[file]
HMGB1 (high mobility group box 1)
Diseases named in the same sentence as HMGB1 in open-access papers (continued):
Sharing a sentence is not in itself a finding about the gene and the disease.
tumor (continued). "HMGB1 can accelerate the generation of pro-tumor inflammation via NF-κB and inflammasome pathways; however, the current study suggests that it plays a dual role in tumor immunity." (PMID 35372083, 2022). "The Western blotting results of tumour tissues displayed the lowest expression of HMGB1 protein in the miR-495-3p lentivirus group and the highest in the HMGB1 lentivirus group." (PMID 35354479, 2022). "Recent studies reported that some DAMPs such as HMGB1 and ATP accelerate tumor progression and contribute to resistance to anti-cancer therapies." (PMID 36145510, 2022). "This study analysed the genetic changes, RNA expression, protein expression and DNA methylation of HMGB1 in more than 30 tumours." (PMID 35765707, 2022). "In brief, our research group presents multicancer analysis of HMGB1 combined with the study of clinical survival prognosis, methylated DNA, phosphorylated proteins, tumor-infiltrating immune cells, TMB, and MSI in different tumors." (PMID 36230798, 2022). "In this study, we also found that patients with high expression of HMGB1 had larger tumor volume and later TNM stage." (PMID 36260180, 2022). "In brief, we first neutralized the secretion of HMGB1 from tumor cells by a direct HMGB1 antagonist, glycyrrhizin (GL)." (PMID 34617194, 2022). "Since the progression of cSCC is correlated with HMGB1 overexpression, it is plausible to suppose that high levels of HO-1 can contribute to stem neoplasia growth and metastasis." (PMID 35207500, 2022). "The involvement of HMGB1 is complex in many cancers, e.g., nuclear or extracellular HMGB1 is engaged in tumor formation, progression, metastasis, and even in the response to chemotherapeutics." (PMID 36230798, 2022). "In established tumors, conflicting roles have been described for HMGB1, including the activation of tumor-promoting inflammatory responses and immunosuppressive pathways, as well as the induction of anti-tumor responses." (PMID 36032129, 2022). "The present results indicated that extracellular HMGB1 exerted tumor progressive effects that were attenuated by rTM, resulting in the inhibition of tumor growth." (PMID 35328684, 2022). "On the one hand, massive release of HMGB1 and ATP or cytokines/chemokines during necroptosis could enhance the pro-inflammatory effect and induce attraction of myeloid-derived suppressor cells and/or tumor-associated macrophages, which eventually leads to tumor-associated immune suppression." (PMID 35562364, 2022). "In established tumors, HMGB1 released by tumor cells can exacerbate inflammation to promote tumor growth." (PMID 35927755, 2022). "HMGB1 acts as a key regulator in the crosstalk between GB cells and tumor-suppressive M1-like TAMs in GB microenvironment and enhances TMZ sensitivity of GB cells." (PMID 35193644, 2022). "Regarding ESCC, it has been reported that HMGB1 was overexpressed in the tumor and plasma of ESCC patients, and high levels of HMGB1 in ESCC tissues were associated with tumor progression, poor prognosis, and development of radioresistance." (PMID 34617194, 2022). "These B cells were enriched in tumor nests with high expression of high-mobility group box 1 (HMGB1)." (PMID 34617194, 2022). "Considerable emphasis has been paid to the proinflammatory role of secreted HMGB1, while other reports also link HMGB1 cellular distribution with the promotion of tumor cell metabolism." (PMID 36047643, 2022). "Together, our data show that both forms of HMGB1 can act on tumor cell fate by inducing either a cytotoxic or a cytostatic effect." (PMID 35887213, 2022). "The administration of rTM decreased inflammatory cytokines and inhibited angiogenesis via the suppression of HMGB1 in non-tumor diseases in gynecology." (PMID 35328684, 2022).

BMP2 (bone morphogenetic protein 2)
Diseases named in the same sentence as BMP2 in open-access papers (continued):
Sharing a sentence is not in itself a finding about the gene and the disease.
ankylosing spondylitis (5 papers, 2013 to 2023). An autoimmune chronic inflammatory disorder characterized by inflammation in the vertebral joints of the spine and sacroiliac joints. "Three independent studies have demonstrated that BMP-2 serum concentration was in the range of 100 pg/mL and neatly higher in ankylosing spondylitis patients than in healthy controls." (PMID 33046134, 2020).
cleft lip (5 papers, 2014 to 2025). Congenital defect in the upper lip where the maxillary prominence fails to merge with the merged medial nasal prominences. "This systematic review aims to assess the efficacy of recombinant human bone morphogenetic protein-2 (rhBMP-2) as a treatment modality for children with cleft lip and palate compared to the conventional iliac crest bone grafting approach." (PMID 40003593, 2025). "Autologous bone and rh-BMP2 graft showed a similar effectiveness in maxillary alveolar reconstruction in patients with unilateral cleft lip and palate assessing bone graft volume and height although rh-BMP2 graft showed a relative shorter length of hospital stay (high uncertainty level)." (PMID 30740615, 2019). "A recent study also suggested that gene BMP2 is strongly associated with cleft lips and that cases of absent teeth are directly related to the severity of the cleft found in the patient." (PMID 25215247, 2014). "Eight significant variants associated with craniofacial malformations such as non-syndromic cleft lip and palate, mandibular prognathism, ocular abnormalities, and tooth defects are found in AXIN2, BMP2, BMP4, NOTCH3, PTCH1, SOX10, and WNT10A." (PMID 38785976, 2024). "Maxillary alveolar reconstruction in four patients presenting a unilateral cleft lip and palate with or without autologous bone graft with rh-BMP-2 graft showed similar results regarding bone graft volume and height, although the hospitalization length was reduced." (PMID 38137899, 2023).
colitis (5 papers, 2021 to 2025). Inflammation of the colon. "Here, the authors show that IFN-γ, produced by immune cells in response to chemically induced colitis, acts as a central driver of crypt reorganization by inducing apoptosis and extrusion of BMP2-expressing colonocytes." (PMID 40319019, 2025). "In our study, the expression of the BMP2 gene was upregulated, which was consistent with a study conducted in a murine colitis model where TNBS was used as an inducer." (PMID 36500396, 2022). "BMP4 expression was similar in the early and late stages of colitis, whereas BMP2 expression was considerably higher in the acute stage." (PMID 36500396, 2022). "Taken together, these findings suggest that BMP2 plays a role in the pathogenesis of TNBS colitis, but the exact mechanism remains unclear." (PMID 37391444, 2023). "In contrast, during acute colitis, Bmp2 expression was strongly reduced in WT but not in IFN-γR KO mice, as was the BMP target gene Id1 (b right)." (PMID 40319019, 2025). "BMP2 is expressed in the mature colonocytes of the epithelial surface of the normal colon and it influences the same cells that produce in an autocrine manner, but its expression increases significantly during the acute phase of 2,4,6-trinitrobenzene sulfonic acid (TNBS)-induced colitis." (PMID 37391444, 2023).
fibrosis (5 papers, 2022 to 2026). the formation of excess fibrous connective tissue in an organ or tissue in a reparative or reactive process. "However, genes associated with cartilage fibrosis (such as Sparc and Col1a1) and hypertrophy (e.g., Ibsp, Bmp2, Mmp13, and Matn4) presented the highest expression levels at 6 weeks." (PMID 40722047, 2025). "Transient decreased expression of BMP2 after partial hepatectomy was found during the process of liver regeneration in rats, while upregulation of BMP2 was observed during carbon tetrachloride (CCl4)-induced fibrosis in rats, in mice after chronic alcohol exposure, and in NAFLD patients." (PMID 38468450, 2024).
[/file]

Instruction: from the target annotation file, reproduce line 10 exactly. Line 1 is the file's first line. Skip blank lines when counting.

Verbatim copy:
colitis (5 papers, 2021 to 2025). Inflammation of the colon. "Here, the authors show that IFN-γ, produced by immune cells in response to chemically induced colitis, acts as a central driver of crypt reorganization by inducing apoptosis and extrusion of BMP2-expressing colonocytes." (PMID 40319019, 2025). "In our study, the expression of the BMP2 gene was upregulated, which was consistent with a study conducted in a murine colitis model where TNBS was used as an inducer." (PMID 36500396, 2022). "BMP4 expression was similar in the early and late stages of colitis, whereas BMP2 expression was considerably higher in the acute stage." (PMID 36500396, 2022). "Taken together, these findings suggest that BMP2 plays a role in the pathogenesis of TNBS colitis, but the exact mechanism remains unclear." (PMID 37391444, 2023). "In contrast, during acute colitis, Bmp2 expression was strongly reduced in WT but not in IFN-γR KO mice, as was the BMP target gene Id1 (b right)." (PMID 40319019, 2025). "BMP2 is expressed in the mature colonocytes of the epithelial surface of the normal colon and it influences the same cells that produce in an autocrine manner, but its expression increases significantly during the acute phase of 2,4,6-trinitrobenzene sulfonic acid (TNBS)-induced colitis." (PMID 37391444, 2023).